Setting to utilize edge of wood?

Hey guys, having a blast with the lowrider2 so far. I tried the search function, but couldn’t get any posts or how to’s to pull up. My question is, when cutting larger projects such as a 2’x4’ rectangle panel, how can I set the router to utilize the factory edge of the plywood and eliminate the router having to cut the fourth side? I am sure it is in the setup, but haven’t found the answer yet. Thanks .

Super interesting question. I had to try to figure it out. You have to use “engrave” for open shapes. Then use manual selection to just pick the lines you want to follow. You can still make it a hole or part as well by selecting which side of the line to be on.



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To set this up precisely though, you’ll need to make sure your origin is set right on the edge, and the edge is parallel with the machine.

A quick thing to do (using Ryan’s example project above) would be to make a separate gcode to:

  1. drill a hole at the origin
  2. drill two more holes the size of a dowel you own, who’s very “top” just touch the bottom edge of the finished product.

Then you push some dowels into those two holes, and align the workpiece up against them before clamping. You move your drill bit overy the origin hole you made in the spoil board, and reset the origin. Good to go.

Jeffe and Ryan, thanks for the responses. I like the dowel idea with the gcode for alignment. The engraving function makes sense as well, as my line of thinking was to use the part cutout and just let the router bit trace/parallel the factory edge, mimicking as if it was cutting the piece. I realize the tolerances are key. Thanks for the help.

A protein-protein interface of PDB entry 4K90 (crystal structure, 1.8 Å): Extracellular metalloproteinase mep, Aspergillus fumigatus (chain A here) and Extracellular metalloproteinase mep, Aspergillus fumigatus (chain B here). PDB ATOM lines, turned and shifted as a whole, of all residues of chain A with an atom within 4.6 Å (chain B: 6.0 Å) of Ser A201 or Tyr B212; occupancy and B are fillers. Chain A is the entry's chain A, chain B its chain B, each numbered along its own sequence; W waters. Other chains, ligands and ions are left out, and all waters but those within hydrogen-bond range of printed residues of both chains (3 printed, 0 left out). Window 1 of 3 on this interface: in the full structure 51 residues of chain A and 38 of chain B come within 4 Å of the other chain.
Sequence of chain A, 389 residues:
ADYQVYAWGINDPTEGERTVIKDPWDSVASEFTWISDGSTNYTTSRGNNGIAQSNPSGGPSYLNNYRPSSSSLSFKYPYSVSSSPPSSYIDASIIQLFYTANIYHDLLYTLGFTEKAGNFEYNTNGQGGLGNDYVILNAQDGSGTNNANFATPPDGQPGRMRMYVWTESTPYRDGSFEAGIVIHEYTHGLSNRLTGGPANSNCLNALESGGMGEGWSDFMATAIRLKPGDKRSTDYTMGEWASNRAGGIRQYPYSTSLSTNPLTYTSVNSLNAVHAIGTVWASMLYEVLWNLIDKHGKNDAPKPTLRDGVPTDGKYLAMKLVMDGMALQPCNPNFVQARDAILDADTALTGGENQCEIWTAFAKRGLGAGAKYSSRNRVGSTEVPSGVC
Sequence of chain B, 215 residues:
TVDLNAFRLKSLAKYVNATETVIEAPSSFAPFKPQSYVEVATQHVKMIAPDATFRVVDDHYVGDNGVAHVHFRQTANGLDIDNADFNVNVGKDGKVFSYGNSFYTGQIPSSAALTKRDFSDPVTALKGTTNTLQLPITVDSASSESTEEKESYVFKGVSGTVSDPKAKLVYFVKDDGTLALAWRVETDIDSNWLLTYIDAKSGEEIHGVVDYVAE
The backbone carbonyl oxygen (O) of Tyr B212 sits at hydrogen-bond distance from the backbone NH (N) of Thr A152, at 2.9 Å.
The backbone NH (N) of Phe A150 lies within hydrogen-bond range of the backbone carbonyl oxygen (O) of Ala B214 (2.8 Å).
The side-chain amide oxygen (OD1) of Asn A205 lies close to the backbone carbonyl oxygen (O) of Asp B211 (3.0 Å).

You can also add in the origin and dowel locations in your CAD.

I’ve done something similar for predrilling holes for hold down screws. Imagine a big workpiece with a cutout in the middle, I would add some drill holes in CAD, then make a separate gcode to just tap those holes to ~2mm. Then I would run the hole gcode first, and use the marked location to predrill and install some screws to hold down the workpiece. Then I would run the main job, and the big pieces I cut out would stay put because they were held down by screws.

Ryan, isn’t there a touch sensor to start zero, zero from? Pick a corner, set it as zero X, zero Y coordinates and begin the cut starting there?

Not in this capacity. Really fancy ones probe multiple points to locate and orient. Just getting Zero is not enough. Dowels or a pre-cut rail will work with really good accuracy.

Kind of related to your question Mike, this is why I say Dual endstops are more complicated. As soon as accuracy depends on work placement of things get complicated really fast. For this threads example precisely locating an edge and making sure it is parallel with the machine (I’m sure it isn’t that important in this case), for others a flip runs into the same issues.